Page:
Whilst living in Kuşadası is most definitely truly enjoyable in itself exploring the surrounding area is, too. And one such destination no one should miss out on is our big Aegean sister, İzmir!

I am not intending to compete with professionally written tour or travel guides in this regard but rather share with our reader’s a number of my personal reflections about what I once dubbed ‘İzmir – Gateway to Turkey and beyond’ (original article as published in the Turkish language by Hürriyet EGE newspaper albeit with a non-matching picture, 27th April 2007, http://www.hurriyet.com.tr/ege/6374987_p.asp).

İzmir has a population of just below four million people but it never feels as if it is too crowded unless you try to reach the city centre by car coming from Torbalı during a Friday afternoon rush hour as I once did. In that case covering one mile easily turned into one hour! Otherwise, and in particular if you avoid using your car but do walk instead large parts of the city centre become a pedestrian’s paradise indeed.

What amazed me when I came here for the first time had been in particular two of the city’s many features. First, the almost perfect layout of the city centre which loosely connects a seemingly endless number of roundabouts with streets meeting there and then only to once more departing in the opposite direction, always in an arrow or ray-like fashion, respectively; besides, İzmir has a specifically southern flair, there are designer boutiques as well as more traditional shops and we are never far away from a bar, café or restaurant.

Second, the city is remarkably green taking its hot summers into account; many avenues and appropriately so come complete with trees on either side or planted right in the middle in case of a dual lane road. Not just palm trees as one would expect but a huge variety of many other tall trees and shrubs. All this adds to the above mentioned impression of having entered a ‘laissez faire, relaxation only – tolerated zone’ which captivates new arrivals as well as long-time residents alike.

One way of finding out about these fine features which are the result of clever city centre planner’s efforts is taking an extended walk departing from Basmane train station. With the station to your back, turn right towards the roundabout ‘9 Eylül Meydanı’ facing the entrance to the impressive Trade Fairground, then turn left into Gazi Bulvarı. Having reached the seaside after a leisurely stroll of about 20 minutes or so turn right and enjoy walking next to the waterfront well away from the traffic until Alsancak commuter ferry boat pier. There are fabulous views to be had across the bay as well as many inviting watering holes dotted just off the promenade. If you then turn right for a second time towards the end of the waterfront walkway complete with work-out lane, crossing one small street and then enter the Kibris Şehitleri Caddesi pedestrian zone you find a wide array of shops and café’s. At the end of that street, turn right into Talatpaşa Bulvarı, a few minutes later turn left into Plevne Bulvarı and at the first roundabout facing another entrance to the trade fairground and Culture Park to your left just continue to walk straight and you would come back to from where you had begun your city tour, i.e. Basmane station!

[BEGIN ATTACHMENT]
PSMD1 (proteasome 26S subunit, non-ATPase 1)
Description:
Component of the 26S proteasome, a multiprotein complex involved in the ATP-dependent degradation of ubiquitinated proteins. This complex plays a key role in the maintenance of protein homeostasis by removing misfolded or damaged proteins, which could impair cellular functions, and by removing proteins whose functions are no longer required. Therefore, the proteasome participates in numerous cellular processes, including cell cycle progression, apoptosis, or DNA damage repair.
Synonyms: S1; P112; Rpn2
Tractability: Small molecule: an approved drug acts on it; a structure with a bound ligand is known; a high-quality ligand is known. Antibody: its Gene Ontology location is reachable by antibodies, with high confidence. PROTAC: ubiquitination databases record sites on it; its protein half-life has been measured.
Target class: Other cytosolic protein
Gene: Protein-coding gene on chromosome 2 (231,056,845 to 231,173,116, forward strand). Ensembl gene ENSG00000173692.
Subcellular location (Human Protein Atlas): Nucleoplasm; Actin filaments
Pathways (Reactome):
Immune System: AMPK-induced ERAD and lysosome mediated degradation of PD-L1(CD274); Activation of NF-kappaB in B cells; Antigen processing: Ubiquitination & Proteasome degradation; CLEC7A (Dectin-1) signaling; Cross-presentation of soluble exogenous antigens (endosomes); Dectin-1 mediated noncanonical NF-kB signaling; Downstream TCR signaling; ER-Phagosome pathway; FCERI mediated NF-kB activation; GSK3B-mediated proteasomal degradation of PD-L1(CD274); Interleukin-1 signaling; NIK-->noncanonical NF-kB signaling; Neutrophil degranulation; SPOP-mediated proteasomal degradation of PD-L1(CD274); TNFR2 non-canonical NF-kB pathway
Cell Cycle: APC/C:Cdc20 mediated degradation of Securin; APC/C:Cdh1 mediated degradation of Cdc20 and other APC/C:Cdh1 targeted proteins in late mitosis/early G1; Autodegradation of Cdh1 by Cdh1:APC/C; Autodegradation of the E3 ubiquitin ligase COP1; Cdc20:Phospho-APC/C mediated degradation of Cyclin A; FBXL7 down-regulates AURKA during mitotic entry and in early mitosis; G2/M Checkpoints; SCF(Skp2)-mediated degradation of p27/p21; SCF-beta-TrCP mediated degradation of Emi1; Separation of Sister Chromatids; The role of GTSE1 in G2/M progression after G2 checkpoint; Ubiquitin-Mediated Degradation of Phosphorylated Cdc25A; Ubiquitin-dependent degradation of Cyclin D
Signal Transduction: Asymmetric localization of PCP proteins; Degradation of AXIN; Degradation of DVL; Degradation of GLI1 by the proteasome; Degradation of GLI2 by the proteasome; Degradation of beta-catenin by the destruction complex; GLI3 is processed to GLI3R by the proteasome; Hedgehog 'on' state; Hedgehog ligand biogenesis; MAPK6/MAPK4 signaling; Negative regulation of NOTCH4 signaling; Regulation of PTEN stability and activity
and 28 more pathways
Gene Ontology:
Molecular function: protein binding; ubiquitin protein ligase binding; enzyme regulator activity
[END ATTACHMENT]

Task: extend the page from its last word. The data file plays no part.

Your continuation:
Your walk resembles a triangle of sorts, shows you some of the finest parts İzmir has to offer and when you go online next you may wish to take a look at a street map of İzmir, enabling you to easily re-find the route I have just indicated.

In case you have more time (and/or come back more regularly) I suggest to visit the Agora which you would have just about by-passed whilst walking from Basmane to the waterfront, the city’s old fashioned yet never out of date pedestrian’s only shopping district. It is where the word ‘clustering’ comes back to life as different lanes of course host different trades-people yet selling identical goods and all housed alongside each other! There is the money-changer and gold seller street, and there is the shoe shop lane. There are the clothes shops walkways and then there are many others. Clustering is a very old Turkish concept although the word as such did not exist back then when the Agora’s layout was produced. The advantage is that competition brings extra business (it is a precursor to today’s shopping malls if you like) and keeps customers happy, too, as if one shop does not sell what you need chances are the one next door does.

Talking about shopping malls, and if you enjoy contrasts, why not head down back to the waterfront (another ten minute stroll away) and visit Konak Pier Shopping Mall (here is their web-link: www.konakpier.net)! This is the modern face of city centre shopping as well as eating and dining out, respectively, or going to the movies.

Whether you like old, new or both İzmir is a perfect winter season daytrip destination with affordable, comfortable and frequent shuttle buses departing from our Kuşadası coach station. Enjoy!

Comments are more than welcome by writing to Klaus.Jurgens@gmail.com

You Must Login For Comment